The number of people defaulting on federal student loans is climbing

Danielle Douglas-Gabriel, September 28

 

The New York Times

Feel That Post-Recession Bounce? The Rich Feel It the Most

Ben Casselman, September 27

 

The Wall Street Journal

U.S. Families’ Wealth, Incomes Rose, Fed Survey Says

Harriet Torry, September 27

 

The New York Times

Students Look to Vending Machines for Better Access to Morning-After Pill

Christina Caron, September 28

 

LOCAL

The Washington Post

Fairfax pushes back against proposed English requirement for child care workers

Michael Alison Chandler, September 28

 

OPINION

Glamour

I’m a Woman Who’s Gone Inside the Male-Dominated Oil Industry—Here’s What I’ve Seen

Blaire Briody, September 28

 

The New York Times

What black Americans are most worried about in the Trump era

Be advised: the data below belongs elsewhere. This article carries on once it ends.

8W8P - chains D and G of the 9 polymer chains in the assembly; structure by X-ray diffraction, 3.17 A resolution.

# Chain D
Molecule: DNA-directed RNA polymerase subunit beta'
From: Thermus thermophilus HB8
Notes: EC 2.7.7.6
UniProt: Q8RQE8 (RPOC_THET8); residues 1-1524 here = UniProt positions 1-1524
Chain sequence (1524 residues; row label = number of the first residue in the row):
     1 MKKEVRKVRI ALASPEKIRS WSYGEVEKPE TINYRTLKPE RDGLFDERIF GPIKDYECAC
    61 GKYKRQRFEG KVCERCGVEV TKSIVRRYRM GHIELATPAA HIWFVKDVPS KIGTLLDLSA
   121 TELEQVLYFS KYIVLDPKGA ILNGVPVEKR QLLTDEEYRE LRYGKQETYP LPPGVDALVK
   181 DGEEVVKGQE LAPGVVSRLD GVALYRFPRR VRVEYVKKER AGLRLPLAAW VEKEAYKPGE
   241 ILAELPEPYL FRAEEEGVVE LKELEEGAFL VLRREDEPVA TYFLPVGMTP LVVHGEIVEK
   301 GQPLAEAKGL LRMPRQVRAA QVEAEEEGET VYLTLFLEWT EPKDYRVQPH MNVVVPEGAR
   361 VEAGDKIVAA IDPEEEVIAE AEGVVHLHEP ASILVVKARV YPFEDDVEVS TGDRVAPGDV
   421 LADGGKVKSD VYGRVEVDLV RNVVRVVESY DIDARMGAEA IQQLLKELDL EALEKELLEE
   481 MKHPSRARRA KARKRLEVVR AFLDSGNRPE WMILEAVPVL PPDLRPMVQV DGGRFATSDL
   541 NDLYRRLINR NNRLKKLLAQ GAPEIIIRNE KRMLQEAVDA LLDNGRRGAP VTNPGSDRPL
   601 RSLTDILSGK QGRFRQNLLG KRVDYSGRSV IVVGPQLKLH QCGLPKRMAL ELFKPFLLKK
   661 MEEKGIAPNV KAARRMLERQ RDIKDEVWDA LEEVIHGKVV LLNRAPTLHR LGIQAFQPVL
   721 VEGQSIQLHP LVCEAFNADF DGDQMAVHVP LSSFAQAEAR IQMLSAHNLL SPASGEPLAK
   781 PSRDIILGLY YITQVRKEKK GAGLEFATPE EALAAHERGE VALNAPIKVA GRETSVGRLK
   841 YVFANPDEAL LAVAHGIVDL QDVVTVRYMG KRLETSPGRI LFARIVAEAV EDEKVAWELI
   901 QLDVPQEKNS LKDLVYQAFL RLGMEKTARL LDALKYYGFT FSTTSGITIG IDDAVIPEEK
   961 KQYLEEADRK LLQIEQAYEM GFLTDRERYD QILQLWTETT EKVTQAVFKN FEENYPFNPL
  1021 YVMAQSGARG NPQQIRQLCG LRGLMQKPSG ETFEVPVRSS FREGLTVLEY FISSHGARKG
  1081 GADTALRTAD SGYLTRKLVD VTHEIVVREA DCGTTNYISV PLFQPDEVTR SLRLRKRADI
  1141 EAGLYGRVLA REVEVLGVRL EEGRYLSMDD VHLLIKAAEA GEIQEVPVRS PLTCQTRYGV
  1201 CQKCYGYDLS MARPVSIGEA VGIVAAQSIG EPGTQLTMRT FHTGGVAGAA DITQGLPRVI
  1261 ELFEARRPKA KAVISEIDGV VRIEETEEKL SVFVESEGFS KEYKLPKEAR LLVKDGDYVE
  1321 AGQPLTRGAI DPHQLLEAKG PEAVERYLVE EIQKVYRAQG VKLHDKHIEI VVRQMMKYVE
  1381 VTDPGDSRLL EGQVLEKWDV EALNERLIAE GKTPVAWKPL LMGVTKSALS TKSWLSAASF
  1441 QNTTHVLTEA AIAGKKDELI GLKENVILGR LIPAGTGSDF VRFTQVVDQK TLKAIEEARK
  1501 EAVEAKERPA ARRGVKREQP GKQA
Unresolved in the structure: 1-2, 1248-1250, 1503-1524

Eugene Scott, September 29

Paid Sick and Safe Days

Paid Sick and Safe Days

Survivors of domestic violence, sexual assault, and stalking often need time off from work to seek medical care, obtain a protection order, and find shelter or safe housing to protect themselves and their children from harm. Once safe from immediate threats, survivors may need additional time off to work with victim advocates or participate in the justice system. Analysis of data from the National Violence Against Women Survey found that victims of intimate partner violence who were stalked lost an average of 10.1 days of paid work per year, those who were raped lost an average of 8.1 days per year, and those who experienced physical violence lost 7.2 days per year. Taking time off is often necessary to achieve safety, yet it can have a significant impact on survivors’ economic security. Paid sick and safe laws allow survivors to seek critical services when needed without having to jeopardize their ability to pay bills or their employment.